What are the distinct features of a Cinnamon rabbit’s fur color?

The Cinnamon rabbit’s coat color is distinctive, showcasing a russet red hue. This reddish coat color, resembling the spice cinnamon, inspired their name. They have a beautiful and unique fur that sets them apart from other rabbit breeds.

What is the average weight of a Cinnamon rabbit?

Cinnamon rabbits are a medium-sized breed with an average weight of around 9 lbs (4.08 kg). However, their weight can range between 8.5 and 11 lbs (3.86 and 4.99 kg). These rabbits have a commercial body type, featuring a rounded, medium-length body.

What are the characteristics of a Cinnamon Rex rabbit?

There isn’t a specific Cinnamon Rex rabbit breed. However, Rex rabbits are known for their plush, short, and velvety fur, which comes in various colors. A Cinnamon Rex rabbit would have the same soft coat texture, but with the reddish-hued coat typical to the Cinnamon rabbit breed.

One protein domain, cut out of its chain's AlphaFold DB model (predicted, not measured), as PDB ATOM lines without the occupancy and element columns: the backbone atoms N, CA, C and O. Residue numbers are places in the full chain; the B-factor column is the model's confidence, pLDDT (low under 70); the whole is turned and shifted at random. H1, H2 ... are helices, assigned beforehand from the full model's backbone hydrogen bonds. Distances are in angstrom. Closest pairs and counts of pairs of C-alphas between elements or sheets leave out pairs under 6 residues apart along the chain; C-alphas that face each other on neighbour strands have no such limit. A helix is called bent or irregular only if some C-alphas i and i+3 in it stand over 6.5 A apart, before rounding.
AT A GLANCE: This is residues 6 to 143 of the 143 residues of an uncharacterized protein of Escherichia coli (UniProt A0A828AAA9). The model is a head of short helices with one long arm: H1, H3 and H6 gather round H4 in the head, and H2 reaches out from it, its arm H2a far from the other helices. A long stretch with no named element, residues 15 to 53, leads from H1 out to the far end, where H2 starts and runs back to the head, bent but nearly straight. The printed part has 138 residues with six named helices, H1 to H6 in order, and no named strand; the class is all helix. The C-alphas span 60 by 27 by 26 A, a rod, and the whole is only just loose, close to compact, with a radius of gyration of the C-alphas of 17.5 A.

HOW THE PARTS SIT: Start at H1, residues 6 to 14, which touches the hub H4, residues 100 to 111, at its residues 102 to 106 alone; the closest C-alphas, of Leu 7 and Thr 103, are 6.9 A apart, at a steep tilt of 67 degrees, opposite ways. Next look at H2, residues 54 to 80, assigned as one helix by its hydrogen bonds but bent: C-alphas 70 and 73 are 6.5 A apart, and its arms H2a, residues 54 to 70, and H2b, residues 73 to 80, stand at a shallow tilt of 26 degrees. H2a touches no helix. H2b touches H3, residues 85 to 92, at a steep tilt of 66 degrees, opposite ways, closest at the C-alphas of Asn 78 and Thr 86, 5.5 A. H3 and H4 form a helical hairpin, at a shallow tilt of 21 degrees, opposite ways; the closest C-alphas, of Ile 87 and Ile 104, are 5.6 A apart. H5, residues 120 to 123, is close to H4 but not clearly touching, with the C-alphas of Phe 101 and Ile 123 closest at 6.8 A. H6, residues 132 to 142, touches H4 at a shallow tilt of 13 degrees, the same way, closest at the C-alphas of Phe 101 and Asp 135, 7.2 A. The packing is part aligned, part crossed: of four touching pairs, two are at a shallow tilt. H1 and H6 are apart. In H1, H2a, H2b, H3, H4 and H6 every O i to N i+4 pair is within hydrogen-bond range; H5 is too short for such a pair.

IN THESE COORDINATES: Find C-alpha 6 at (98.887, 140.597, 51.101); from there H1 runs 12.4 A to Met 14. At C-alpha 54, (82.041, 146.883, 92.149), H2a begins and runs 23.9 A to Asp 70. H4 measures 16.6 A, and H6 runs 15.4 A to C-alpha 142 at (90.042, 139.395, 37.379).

What are the traits of a Cinnamon Lop rabbit?

Similar to the Rex variation, there isn’t a specific Cinnamon Lop rabbit breed. Lop rabbits are characterized by their long, floppy ears, which hang down on either side of their head. A Cinnamon Lop rabbit would exhibit the fur color and unique features of the Cinnamon rabbit breed, combined with the signature floppy ears of Lop rabbits.

How does the Cinnamon bunny from Hello Kitty differ from real Cinnamon rabbits?

Cinnamon, the bunny character from Hello Kitty, is a fictional character created for the popular Sanrio brand. While it shares the same name as the rabbit breed, the actual similarities may be limited to the reddish-toned coat color. Real Cinnamon rabbits have unique characteristics and temperaments, such as being friendly, low-maintenance, and highly social with other rabbits, which may not apply to the Hello Kitty character.